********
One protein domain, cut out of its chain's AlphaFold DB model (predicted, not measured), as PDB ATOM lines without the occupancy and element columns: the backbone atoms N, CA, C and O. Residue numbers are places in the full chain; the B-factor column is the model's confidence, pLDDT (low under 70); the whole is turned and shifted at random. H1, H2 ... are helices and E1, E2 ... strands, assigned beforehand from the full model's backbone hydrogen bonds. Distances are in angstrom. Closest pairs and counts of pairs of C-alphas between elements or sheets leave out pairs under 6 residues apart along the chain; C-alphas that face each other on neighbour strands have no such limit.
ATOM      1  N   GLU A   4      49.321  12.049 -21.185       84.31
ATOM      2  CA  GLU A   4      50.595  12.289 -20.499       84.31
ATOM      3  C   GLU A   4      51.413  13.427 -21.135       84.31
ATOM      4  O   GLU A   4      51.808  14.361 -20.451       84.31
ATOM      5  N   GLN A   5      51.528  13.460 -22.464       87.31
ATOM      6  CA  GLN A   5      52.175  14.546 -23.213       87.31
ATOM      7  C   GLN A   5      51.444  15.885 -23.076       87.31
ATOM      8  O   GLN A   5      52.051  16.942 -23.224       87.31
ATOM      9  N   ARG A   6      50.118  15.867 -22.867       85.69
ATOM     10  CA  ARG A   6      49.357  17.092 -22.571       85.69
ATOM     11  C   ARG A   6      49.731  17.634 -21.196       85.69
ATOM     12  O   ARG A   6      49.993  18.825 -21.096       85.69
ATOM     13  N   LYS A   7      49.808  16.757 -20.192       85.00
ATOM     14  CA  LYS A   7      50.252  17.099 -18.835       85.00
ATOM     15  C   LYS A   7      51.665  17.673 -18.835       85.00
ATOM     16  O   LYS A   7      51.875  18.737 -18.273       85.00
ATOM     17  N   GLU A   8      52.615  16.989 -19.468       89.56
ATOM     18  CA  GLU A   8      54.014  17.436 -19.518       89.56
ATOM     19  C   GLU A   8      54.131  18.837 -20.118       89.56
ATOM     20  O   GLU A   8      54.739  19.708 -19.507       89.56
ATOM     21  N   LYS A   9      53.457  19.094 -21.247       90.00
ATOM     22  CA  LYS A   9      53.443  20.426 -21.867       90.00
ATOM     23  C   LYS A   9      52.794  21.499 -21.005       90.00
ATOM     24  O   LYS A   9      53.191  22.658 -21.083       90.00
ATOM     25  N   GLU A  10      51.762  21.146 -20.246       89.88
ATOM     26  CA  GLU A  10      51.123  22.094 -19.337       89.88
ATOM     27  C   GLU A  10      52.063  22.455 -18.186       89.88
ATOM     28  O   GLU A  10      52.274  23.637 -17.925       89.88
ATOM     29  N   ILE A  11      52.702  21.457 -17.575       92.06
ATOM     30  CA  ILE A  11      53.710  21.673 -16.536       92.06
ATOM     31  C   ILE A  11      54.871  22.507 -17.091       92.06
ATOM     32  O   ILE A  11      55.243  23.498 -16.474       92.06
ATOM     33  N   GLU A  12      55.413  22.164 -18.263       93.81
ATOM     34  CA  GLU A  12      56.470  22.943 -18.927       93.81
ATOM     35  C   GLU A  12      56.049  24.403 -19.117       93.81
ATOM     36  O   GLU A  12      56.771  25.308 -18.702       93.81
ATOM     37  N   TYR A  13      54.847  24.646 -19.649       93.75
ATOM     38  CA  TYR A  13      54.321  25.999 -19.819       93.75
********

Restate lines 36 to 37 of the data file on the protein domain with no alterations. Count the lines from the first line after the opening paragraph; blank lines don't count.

ATOM     36  O   GLU A  12      56.771  25.308 -18.702       93.81
ATOM     37  N   TYR A  13      54.847  24.646 -19.649       93.75